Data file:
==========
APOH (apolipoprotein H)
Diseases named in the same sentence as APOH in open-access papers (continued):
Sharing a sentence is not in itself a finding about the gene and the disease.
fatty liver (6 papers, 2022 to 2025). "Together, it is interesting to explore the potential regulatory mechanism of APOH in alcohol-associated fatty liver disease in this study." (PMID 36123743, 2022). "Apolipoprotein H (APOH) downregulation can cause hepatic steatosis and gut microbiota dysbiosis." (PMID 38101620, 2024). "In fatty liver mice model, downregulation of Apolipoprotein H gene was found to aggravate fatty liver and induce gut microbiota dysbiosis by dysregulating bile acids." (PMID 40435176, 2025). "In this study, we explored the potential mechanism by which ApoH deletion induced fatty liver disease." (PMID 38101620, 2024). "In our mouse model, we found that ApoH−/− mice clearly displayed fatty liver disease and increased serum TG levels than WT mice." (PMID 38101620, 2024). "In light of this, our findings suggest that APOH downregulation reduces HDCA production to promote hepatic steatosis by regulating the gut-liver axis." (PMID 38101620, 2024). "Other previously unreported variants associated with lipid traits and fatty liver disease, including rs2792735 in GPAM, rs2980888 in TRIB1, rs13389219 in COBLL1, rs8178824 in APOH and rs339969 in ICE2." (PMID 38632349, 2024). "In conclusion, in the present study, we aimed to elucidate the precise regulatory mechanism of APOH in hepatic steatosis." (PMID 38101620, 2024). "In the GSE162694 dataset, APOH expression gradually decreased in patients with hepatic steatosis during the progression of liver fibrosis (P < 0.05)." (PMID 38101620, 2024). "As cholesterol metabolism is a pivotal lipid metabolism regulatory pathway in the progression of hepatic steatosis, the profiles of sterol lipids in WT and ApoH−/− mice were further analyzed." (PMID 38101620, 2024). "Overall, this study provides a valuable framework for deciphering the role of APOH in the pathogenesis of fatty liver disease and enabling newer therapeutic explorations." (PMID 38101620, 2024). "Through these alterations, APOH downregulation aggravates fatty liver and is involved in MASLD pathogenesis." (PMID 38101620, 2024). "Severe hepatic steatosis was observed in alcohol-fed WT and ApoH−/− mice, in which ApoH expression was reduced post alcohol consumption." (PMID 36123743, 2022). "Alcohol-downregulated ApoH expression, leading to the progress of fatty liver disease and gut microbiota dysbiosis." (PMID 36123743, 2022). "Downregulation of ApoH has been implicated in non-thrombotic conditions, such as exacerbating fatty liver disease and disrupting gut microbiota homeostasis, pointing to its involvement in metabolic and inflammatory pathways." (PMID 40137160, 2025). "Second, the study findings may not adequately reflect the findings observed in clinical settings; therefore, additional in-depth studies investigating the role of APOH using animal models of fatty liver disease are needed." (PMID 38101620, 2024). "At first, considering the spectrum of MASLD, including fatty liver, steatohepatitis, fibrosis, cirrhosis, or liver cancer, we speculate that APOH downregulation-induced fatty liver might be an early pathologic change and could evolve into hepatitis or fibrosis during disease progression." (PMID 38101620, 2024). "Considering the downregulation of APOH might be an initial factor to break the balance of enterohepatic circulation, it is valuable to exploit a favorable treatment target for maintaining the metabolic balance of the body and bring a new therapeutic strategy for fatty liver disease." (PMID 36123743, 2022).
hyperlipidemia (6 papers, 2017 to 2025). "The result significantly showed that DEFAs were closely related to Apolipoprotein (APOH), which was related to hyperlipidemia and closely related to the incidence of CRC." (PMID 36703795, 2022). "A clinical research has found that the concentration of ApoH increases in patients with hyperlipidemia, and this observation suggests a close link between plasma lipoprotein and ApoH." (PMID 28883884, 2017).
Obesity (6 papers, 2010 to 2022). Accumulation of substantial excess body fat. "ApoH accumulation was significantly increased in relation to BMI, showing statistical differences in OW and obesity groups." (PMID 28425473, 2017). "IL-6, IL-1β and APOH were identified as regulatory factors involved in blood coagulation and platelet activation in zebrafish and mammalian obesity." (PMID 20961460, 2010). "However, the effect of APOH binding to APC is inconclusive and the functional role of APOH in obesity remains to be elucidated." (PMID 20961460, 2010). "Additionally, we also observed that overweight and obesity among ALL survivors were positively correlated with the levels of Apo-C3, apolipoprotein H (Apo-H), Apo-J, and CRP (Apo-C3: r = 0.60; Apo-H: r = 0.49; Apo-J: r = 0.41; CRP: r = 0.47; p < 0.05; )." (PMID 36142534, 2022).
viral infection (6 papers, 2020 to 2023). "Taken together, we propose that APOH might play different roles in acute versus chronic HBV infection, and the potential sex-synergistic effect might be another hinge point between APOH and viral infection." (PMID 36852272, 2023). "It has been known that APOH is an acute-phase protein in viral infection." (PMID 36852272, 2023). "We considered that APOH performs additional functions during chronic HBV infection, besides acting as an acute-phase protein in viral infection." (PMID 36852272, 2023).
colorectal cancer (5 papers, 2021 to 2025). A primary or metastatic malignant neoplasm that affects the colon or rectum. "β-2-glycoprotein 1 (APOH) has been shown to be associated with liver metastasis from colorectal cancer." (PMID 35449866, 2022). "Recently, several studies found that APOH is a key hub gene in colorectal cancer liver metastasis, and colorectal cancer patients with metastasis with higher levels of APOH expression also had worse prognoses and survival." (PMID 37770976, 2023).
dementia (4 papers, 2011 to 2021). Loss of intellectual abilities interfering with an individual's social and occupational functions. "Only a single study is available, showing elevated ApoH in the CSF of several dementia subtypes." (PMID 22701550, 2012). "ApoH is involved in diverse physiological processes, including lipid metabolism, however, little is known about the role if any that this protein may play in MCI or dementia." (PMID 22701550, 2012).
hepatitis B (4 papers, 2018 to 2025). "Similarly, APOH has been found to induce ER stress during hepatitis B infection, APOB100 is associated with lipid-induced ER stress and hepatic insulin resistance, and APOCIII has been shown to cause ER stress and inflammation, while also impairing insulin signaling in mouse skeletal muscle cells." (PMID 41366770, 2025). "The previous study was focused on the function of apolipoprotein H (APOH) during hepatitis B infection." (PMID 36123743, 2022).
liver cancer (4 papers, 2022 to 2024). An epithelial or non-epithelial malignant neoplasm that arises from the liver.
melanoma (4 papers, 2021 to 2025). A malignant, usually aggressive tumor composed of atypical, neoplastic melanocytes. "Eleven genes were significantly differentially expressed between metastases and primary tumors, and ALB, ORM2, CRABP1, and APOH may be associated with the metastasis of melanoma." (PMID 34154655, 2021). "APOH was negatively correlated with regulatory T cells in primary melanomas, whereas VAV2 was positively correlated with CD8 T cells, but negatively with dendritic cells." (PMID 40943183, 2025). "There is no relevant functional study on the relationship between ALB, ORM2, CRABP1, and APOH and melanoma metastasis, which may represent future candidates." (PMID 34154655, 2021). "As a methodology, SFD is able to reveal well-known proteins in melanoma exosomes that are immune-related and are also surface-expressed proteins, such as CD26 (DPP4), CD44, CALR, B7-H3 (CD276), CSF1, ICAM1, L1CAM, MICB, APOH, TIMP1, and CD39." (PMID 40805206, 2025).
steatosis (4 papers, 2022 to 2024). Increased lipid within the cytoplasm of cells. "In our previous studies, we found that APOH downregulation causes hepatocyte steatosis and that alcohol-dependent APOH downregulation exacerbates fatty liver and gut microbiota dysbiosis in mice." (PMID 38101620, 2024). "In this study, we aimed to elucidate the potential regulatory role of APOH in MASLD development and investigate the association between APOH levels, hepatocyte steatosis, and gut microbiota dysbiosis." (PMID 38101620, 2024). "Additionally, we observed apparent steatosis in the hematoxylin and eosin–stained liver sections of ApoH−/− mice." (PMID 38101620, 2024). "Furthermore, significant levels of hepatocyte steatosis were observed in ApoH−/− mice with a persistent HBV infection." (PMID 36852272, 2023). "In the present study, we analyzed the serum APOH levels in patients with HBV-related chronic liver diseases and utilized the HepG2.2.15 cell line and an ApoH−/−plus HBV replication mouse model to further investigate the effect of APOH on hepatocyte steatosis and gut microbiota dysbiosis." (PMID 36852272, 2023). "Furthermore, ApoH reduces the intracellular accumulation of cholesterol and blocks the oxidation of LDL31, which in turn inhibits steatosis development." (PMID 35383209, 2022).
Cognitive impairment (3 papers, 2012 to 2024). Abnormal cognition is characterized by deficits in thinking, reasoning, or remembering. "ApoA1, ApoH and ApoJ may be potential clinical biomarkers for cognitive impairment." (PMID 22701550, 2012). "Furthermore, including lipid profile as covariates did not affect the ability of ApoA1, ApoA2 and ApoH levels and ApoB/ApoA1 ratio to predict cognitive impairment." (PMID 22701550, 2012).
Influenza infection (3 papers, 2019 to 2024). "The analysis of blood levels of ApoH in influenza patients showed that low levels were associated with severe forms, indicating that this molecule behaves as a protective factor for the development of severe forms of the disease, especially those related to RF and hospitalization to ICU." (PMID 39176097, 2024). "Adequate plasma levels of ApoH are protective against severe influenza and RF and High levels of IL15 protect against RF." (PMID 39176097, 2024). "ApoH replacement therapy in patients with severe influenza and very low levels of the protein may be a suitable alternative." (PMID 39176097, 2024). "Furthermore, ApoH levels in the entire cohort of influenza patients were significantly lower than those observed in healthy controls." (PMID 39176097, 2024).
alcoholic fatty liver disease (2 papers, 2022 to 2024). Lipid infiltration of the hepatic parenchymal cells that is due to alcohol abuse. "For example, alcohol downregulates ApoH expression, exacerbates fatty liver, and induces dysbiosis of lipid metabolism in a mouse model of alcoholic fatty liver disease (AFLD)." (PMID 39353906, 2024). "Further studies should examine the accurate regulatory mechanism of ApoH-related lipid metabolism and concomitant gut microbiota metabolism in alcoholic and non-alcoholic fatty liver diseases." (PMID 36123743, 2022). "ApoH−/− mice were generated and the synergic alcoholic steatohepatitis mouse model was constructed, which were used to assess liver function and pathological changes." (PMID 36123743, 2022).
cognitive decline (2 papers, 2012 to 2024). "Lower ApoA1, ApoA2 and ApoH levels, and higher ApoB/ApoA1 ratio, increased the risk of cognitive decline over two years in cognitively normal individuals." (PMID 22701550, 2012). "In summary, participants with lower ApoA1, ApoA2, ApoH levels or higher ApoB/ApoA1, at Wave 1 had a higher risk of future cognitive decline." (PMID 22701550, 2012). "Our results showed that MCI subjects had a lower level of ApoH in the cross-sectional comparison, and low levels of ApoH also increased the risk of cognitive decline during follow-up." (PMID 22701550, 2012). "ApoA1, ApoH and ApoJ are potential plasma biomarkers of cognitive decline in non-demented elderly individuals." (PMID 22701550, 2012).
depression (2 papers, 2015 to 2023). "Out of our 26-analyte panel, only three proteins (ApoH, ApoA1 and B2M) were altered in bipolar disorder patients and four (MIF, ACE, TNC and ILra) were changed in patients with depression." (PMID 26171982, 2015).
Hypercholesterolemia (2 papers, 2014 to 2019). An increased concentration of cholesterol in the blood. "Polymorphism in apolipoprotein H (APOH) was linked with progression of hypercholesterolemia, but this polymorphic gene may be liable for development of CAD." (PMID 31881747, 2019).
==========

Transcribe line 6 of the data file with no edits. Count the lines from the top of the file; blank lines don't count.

Obesity (6 papers, 2010 to 2022). Accumulation of substantial excess body fat. "ApoH accumulation was significantly increased in relation to BMI, showing statistical differences in OW and obesity groups." (PMID 28425473, 2017). "IL-6, IL-1β and APOH were identified as regulatory factors involved in blood coagulation and platelet activation in zebrafish and mammalian obesity." (PMID 20961460, 2010). "However, the effect of APOH binding to APC is inconclusive and the functional role of APOH in obesity remains to be elucidated." (PMID 20961460, 2010). "Additionally, we also observed that overweight and obesity among ALL survivors were positively correlated with the levels of Apo-C3, apolipoprotein H (Apo-H), Apo-J, and CRP (Apo-C3: r = 0.60; Apo-H: r = 0.49; Apo-J: r = 0.41; CRP: r = 0.47; p < 0.05; )." (PMID 36142534, 2022).